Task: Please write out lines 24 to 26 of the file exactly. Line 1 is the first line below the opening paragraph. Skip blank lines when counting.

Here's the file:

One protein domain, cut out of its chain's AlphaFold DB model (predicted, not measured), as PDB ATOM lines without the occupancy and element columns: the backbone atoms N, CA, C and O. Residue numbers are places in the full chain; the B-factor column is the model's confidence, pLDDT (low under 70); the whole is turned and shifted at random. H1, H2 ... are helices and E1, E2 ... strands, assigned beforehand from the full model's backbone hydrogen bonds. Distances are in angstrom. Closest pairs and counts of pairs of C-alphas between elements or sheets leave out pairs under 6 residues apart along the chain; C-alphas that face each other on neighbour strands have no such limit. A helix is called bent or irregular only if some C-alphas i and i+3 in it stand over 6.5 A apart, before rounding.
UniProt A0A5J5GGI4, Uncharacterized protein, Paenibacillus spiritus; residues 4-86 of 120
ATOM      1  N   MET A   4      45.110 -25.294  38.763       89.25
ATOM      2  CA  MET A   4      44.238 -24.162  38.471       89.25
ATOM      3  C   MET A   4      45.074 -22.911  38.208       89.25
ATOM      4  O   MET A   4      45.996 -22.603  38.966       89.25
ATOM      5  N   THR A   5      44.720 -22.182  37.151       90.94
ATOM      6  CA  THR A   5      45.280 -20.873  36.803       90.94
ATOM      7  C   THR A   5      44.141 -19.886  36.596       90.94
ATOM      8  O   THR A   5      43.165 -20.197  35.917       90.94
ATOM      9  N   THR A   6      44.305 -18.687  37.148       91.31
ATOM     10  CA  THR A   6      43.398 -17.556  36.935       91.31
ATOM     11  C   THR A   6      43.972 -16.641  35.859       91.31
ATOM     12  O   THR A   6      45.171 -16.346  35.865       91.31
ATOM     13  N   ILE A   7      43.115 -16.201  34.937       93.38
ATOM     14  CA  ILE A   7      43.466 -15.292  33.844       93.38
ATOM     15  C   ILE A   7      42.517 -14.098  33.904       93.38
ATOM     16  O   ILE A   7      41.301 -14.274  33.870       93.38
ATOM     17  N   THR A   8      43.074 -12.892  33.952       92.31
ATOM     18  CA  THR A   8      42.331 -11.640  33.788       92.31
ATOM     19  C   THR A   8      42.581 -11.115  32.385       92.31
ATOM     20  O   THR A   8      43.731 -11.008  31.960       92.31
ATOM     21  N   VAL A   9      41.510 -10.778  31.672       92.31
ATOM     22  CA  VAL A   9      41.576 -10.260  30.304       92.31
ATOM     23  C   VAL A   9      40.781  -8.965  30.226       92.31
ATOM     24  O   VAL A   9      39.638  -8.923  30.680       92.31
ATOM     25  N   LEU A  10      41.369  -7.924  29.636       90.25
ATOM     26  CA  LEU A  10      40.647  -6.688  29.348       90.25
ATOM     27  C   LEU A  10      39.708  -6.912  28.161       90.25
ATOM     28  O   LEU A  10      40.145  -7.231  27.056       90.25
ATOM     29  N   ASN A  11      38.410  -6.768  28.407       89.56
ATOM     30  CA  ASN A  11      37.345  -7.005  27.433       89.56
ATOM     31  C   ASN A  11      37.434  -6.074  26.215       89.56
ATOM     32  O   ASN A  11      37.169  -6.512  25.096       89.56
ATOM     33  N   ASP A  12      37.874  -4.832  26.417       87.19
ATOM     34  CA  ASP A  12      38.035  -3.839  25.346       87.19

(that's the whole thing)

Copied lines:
ATOM     23  C   VAL A   9      40.781  -8.965  30.226       92.31
ATOM     24  O   VAL A   9      39.638  -8.923  30.680       92.31
ATOM     25  N   LEU A  10      41.369  -7.924  29.636       90.25